Suffering, Creativity, and Genius

What would Nietzsche make of us? What would Nietzsche make of the T-shirt you can find on Facebook that is a spoof of a beer label. It reads, “Nietzsche’s Übermensch/Superior Quality/It’s Beyond Good/Zarathustra & CO. Distillery/Consume Responsibly.” If there were a God who gave him a soul, would Nietzsche turn in his grave? What would he think about the fact that over the years I have viewed his writings as a kind of self-help? That is, and perhaps ironically, if I have not sought comfort in Buddhism, I have sought comfort in Nietzsche’s writings. I have often been inspired by his call to greatness, his call to take on profound suffering in the name of creation, in the name of genius. And I realized long ago that it was inspirational because it appealed to my ego, as I’m sure it does to the egos of other, predominantly white boys/men. The inspiration works like this: “Don’t you want to think of yourself as a creative genius, then quit your bitching about your suffering and embrace it!” The implication supposedly: if I’m reading Nietzsche, and I’m embracing my suffering, then I, too, am a higher type. On top of Nietzsche’s writings in some sense inviting this sort of poor reasoning, there is the danger that goes along with dedicating your life to reading the works of geniuses: One, of course, would very much like to be a peer of the authors one is reading. It is difficult, particularly if you’re introverted and spend much time in isolation with the work of geniuses, not to long for some measure of equality.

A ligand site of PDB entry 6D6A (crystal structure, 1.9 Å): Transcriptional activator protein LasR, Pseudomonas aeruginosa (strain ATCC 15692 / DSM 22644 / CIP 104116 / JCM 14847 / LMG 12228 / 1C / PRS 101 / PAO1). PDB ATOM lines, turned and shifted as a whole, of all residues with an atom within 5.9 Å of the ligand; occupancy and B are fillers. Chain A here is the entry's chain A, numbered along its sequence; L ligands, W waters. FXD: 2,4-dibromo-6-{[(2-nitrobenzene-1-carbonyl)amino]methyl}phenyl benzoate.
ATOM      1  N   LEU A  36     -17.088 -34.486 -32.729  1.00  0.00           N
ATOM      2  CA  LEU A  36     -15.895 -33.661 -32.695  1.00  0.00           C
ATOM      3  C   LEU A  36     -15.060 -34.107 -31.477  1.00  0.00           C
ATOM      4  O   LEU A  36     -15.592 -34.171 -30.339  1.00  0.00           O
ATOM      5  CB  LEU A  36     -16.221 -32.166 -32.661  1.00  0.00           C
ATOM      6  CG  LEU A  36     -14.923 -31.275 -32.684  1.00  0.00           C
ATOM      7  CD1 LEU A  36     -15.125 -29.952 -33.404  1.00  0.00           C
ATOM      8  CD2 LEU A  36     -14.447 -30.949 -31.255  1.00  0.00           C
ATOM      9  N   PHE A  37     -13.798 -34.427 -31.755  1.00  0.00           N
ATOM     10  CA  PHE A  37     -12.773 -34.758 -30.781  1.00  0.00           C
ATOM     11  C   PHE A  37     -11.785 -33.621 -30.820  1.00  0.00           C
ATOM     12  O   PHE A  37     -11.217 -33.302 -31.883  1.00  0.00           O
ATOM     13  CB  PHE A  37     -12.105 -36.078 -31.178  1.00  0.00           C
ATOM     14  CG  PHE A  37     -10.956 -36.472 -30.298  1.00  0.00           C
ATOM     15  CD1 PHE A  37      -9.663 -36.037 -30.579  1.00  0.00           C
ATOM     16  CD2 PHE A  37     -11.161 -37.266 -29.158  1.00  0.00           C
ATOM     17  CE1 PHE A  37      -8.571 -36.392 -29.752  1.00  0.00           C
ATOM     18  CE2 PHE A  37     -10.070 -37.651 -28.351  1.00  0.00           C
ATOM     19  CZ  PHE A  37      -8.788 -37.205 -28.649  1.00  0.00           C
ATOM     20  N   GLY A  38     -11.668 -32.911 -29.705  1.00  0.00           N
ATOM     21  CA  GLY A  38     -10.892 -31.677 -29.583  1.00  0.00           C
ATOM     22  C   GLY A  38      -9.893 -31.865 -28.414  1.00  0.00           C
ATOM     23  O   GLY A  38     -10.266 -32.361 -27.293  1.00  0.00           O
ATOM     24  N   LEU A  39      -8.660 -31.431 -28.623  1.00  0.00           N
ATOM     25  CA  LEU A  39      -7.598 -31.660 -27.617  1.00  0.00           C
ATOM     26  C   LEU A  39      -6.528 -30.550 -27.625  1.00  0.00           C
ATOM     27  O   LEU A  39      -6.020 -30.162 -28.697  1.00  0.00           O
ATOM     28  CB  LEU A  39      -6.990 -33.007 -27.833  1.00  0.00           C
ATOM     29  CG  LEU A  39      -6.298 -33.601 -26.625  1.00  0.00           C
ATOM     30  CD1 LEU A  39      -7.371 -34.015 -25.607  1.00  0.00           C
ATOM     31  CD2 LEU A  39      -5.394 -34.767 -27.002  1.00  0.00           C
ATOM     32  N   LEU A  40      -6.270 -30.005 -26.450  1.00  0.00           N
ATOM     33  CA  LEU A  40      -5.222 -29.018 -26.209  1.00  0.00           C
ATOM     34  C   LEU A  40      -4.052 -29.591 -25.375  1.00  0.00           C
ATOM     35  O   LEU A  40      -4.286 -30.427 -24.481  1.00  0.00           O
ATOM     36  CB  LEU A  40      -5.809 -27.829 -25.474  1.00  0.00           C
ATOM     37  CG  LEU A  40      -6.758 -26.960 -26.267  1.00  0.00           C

However, neither suffering nor our embracing of it are sufficient for creative genius. So much is obvious. Nevertheless, it is rather interesting to think about the connection between genius and suffering and/or madness. In today’s essay, I want to explore in a loose way a number of issues concerning creativity, genius, suffering, and psychopathy.

Consider Wendell Berry’s essay, “The Specialization of Poetry,” which provides an interesting way into these issues. As his title indicates, Berry is concerned to challenge what he sees in 1974 as the specialization of poetry. Briefly, Berry contrasts the poet specialist with the “ordinary person” who happens write poetry in addition to doing other work. He considers, for example, William Carlos Williams who is both a poet and a community engaged doctor. For Berry, the poet specialist runs the risk of making their poetry divorced from more communal, public concerns, choosing to focus instead on interiority, in particular on their suffering. Among other things this is marked by the reader’s interest in the poet’s life itself, her views on all manner of things, instead of simply the poetry itself. In addition to the poet’s turning inward and away from shared experience and public concerns, Berry notes a concomitant turn to the art of words. The words themselves, not what they say, takes precedence over engagement with experience and tradition. But Berry’s main problem seems to be that with a focus on suffering there is a focus on people as sufferers (victims) and not actors responsible for their fate. Hence, there is a contrast between the passive poet responding to her suffering and the activist poet who takes responsibility for themselves and what is happening in society. Further, Berry thinks that the poet’s focus on interiority goes along with an absence of narrative in contemporary poetry and the lack of narrative goes with the lack of communal engagement. While we won’t be engaging all or many of these issues, I want to give the reader the context of Berry’s discussion. Continue reading